Leadership of the Consumer Financial Protection Bureau could hinge on the definition and interpretation of the word "shall."
A three-judge panel on April 12 heard arguments from lawyers representing Leandra English, a CFPB employee who was appointed as deputy director immediately prior to former Director Richard Cordray's resignation. Following Cordray's departure, President Donald Trump appointed Mick Mulvaney, director of the Office of Management and Budget, as acting director of the CFPB. Under Mulvaney's leadership, the CFPB has halted enforcement activity and called for numerous reviews of the CFPB's practices, a stark reversal from Cordray's tenure, known for an active docket of enforcement actions.
English is arguing the Dodd-Frank Act, which established the CFPB, stipulates the deputy director "shall" serve as acting director "in the absence or unavailability of the Director." As such, English argues she should be the acting director and is seeking an injunction against Trump, which would nullify his appointment of Mulvaney. On Jan. 11, a judge denied English's request for an injunction, which she appealed to the U.S. Court of Appeals for the District of Columbia Circuit, which heard the arguments on April 12.
"In the Dodd-Frank Act, Congress has used that 'shall' language to indicate a mandatory command," said Deepak Gupta, the lawyer for English.
In response, Hashim Mooppan, the lawyer representing Trump, argued the Federal Vacancies Reform Act, or FVRA, supersedes the language in Dodd-Frank. The FVRA allows the president to temporarily appoint officials to vacant positions that generally require Senate confirmation.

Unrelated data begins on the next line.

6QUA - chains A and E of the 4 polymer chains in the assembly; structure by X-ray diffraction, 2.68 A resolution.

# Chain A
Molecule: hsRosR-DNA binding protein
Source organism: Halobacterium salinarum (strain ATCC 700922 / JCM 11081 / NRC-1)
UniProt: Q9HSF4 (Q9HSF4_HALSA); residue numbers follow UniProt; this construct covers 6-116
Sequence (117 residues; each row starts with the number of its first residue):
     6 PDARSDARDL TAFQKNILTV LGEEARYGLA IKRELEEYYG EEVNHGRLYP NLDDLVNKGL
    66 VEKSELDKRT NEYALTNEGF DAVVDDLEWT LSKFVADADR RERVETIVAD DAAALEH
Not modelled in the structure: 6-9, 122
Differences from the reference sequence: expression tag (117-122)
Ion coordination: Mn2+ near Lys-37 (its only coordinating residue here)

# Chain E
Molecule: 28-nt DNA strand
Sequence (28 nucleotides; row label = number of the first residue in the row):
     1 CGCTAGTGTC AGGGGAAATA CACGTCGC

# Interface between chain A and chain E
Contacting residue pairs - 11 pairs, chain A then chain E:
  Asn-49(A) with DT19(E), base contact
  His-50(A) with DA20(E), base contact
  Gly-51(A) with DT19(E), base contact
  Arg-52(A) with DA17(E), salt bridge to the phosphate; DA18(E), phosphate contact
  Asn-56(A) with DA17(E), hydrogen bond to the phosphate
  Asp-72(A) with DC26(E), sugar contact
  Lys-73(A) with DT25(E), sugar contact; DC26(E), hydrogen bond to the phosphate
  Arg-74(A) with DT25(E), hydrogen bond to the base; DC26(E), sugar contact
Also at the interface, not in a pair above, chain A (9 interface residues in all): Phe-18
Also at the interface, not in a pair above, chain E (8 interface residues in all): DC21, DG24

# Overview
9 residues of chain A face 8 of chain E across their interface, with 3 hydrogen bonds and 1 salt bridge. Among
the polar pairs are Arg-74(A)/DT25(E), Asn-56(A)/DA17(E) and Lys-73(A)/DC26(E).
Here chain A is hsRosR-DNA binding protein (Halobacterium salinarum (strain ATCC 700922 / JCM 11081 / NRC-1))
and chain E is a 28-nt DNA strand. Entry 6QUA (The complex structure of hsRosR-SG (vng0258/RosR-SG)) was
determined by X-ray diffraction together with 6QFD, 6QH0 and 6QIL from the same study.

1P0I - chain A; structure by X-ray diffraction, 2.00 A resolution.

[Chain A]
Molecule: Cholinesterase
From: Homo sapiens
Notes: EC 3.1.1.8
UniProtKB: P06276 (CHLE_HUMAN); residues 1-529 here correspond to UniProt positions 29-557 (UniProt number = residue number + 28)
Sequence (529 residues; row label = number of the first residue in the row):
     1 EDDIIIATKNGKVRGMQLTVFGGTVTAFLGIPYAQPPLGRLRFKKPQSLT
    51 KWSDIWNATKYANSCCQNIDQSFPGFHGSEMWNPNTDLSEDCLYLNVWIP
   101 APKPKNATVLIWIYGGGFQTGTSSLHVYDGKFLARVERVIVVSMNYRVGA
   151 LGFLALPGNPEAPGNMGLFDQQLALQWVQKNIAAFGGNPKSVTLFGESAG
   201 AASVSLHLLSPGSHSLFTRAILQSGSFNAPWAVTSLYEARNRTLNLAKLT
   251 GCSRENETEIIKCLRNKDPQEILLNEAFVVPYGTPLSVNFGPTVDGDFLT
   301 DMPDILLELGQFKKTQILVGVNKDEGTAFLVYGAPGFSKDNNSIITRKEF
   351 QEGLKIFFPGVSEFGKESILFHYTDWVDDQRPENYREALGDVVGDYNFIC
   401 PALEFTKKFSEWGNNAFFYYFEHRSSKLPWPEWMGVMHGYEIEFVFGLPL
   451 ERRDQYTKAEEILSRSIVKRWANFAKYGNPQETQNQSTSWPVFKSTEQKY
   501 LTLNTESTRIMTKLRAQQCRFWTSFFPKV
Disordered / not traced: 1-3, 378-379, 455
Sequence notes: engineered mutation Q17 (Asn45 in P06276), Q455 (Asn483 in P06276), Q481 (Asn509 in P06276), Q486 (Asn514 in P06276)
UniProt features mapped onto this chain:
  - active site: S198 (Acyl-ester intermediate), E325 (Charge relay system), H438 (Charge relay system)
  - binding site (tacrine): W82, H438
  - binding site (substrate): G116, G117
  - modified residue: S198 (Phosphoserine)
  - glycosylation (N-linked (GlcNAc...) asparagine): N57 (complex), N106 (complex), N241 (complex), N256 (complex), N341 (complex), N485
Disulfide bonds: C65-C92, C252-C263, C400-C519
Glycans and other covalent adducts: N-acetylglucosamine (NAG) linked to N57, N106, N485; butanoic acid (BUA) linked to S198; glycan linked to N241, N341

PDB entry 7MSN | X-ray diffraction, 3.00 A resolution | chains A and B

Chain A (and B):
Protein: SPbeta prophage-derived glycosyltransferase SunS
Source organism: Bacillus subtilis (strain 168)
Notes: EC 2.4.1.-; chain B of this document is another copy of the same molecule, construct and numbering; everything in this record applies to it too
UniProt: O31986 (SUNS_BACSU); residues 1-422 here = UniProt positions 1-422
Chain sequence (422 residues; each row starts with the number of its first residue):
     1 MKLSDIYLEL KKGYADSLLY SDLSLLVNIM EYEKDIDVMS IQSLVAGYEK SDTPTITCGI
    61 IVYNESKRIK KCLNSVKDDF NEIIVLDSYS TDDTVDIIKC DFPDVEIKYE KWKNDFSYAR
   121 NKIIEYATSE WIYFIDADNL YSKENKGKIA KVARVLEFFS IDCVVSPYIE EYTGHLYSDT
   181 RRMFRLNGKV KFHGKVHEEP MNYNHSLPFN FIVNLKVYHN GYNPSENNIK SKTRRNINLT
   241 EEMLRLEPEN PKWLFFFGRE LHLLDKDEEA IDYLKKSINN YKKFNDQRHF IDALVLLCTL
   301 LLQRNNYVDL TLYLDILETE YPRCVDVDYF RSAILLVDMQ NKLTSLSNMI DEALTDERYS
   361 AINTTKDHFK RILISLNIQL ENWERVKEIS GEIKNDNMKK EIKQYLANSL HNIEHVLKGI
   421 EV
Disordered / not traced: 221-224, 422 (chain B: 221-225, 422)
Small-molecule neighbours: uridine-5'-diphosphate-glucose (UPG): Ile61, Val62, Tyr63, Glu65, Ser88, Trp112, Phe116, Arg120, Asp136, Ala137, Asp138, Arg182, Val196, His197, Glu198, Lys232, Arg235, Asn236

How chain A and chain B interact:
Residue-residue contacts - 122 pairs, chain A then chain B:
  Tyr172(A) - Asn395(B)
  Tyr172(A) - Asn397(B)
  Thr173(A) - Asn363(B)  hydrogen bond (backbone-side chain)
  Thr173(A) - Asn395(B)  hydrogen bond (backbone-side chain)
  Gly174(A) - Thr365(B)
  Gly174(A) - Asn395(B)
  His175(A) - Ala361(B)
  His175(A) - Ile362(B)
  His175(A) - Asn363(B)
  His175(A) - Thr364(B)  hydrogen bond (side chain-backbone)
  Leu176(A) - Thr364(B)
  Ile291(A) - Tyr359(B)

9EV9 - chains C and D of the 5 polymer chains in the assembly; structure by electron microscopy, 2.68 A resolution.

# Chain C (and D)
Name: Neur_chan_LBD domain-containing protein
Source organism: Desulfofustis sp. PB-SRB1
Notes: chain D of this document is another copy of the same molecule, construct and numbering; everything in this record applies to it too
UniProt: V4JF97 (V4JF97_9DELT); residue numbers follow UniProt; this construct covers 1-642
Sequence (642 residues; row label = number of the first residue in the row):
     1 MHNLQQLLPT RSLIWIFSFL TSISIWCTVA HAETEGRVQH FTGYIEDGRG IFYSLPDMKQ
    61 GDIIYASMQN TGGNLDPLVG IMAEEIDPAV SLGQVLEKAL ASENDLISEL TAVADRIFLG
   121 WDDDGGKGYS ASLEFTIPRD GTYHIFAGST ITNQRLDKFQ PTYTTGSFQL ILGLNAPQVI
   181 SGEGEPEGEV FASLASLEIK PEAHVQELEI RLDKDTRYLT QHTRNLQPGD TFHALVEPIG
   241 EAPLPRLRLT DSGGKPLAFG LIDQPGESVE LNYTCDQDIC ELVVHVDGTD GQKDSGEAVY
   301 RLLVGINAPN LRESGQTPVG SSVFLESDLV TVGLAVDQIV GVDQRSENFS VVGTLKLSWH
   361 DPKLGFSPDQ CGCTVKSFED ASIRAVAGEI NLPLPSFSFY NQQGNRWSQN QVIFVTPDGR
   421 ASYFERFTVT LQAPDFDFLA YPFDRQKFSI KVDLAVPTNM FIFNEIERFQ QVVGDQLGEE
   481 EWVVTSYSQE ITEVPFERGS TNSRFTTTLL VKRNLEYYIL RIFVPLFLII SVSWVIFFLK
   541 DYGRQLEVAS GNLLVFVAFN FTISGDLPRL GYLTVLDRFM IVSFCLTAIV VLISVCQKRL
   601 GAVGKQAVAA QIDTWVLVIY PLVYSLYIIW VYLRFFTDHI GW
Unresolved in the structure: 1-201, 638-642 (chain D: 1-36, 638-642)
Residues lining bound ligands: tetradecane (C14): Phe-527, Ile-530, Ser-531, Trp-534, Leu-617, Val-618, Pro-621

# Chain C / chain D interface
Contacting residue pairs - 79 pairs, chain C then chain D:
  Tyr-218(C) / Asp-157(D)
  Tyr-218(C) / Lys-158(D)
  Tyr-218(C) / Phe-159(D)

"Congress has already told us that if there is an agency-specific statute, even one that uses the word 'shall,' even one that is mandatory, it co-exists with the FVRA." He later added: "The FVRA itself says that saying 'shall' isn't enough."
Mooppan then seized on an assertion in English's brief that former President Barack Obama's succession plan for the Director of National Intelligence allowed for a more flexible interpretation of "shall" if the principal deputy director's office is vacant.
English's lawyer also noted that the selection of Mulvaney supports an injunction against Trump. Gupta argued that the Dodd-Frank Act made clear that Congress wanted the CFPB to be independent of budget scrutiny. Dodd-Frank stipulates the CFPB draws its funding directly from the Federal Reserve, which itself is funded independently of Congress.
Along those lines, Gupta said the Dodd-Frank Act and FVRA both are intended to limit presidential authority. The Dodd-Frank Act states the president can only fire the CFPB's director for cause as opposed to at-will. The FVRA requires the executive branch reports to Congress whenever there is a temporary appointee in a position that requires Senate confirmation.
The Trump administration, Gupta said in closing, has interpreted the Dodd-Frank Act and the FVRA in a way to allow it to take over the CFPB.
The case will be decided by a three-panel judge: Judith Rogers, appointed in 1994 by President Bill Clinton; Thomas Griffith, appointed in 2005 by President George W. Bush; and Patricia Millett, appointed in 2013 by President Barack Obama.